‘All Will Be Well’ reviewed in Africa Magazine

‘All Will Be Well’ reviewed in Africa Magazine

Frank Conlisk reviews All Will Be Well, Digital Dispatches from the Parish by Fr Paddy Byrne.

Fr Paddy Byrne, curate in Portlaoise Parish in Co Laois, Ireland, has written his first book: All Will Be Well, Digital Dispatches from the Parish.

Fr Paddy is a native of Carlow, Co Carlow, Ireland. When he was ordained seventeen years ago he became the youngest priest in the Diocese of Kildare and Leighlin. He is now forty-three and has served in the parishes of Newbridge, Co Kildare and Bagnelstown, Co Carlow. For the past ten years he has been a columnist for The Laois and Carlow Nationalist newspapers and he is known to be a prodigious tweeter, blogger and social justice campaigner.

As the title suggests, the overarching theme of the book is hope – hope in what Byrne sees as a positive future despite whatever difficulties we may be facing. His hope is based on the firm belief that Christ is with us…accompanying us on the journey. Drawing on his years of pastoral experience, he addresses such issues as homelessness, mental health resources, the direct provision system for refugees, homosexuality, the vocation crisis and many others.

Yet, he never strays far from the personal. In fact, he admits that the book is “a little bit autobiographical” as he draws on reflections, memories, prayers, stories and parables to communicate his message of hope and to help the reader face life’s challenges. Fr Paddy has had plenty of challenges of his own and he doesn’t shy away from sharing them with us. There is the history of addiction in his family, the early death of his parents and brother, the times when money was scarce. “It is a very honest book,” he says “there is a little vulnerability there.” There is quite a lot, actually, and his Cover of All Will Be Wellbook is all the richer for his openness and generosity.

But despite those times of personal pain and sadness, in general this book carries the reader along in what could be described as a bubble of optimism. This “natural extrovert” as he describes himself, writes with passion and enthusiasm and is constantly looking for the silver lining. “Fifteen years of ordination seem to have flown by and yet I am tremendously privileged and genuinely humbled by the richness of my experience,” he declares.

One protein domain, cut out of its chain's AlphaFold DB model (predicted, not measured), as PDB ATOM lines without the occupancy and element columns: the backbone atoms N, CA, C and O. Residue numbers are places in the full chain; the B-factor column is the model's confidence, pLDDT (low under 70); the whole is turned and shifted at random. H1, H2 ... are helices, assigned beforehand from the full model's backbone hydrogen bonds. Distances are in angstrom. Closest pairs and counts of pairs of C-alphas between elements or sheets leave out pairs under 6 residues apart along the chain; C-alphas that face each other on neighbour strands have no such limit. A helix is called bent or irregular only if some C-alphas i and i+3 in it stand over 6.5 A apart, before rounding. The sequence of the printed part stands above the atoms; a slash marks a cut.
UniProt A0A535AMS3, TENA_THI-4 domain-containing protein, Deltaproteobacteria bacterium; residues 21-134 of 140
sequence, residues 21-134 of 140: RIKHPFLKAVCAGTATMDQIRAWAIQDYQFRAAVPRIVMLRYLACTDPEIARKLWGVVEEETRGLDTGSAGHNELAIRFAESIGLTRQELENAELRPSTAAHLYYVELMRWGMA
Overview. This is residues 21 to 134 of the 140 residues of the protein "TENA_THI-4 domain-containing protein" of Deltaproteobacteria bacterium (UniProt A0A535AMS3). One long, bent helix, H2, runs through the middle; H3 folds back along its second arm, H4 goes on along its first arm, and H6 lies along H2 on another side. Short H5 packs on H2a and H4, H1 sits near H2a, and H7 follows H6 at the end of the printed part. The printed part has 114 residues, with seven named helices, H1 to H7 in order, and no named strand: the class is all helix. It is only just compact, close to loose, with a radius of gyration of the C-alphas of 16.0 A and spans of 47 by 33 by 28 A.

At the same time, when it comes to such issues as the Church and priesthood in Ireland today or to social justice, Byrne is not afraid to be critical. “We fail to listen to young people’s reasons why priestly vocation is not a viable option for them…Priestly celibacy simply makes no sense at all for many priests and lay people alike…Priest’s lives are perceived as lonely, removed from reality and at best, strange. Why is the institutional Church digging its head in the sand and failing to recognize this fact?” he wonders.

He is scathing in his criticism of the government ministers – and he names them –  who set up the “direct provision for asylum seekers” programme in Ireland in 2000 and who have failed to follow through on its development. “It was originally envisaged that this system would accommodate people for no longer than six months. But there are now over 1,600 people who have spent five years or more living in centres.”

However, Byrne is probably at his best when he is offering encouragement, giving advice or striking a note of hope for people who are facing personal difficulties such as depression, bereavement, dealing with exam pressures or some other stressful challenges. With these in mind he ends the book with some parables and prayers which are both thought provoking and inspiring.

This is indeed a very honest book written with great sincerity. Though at times perhaps a little naive, it reflects the passion of a young man who is steeped in ministry, who is giving his all and who is longing for change – change which is slow in coming. There are no frills here, no playing around with words, no fancy theological speculations. Fr Paddy calls a spade a spade as he might say himself, as he engages with the rawness of everyday life. This he infuses with a sense of hope and encouragement based on his own deep faith in the God who “so loved the world” – the God who is present in and through it all. He deserves support.

September/October 2018

If you want to buy your own copy of All Will Be Well you can click here.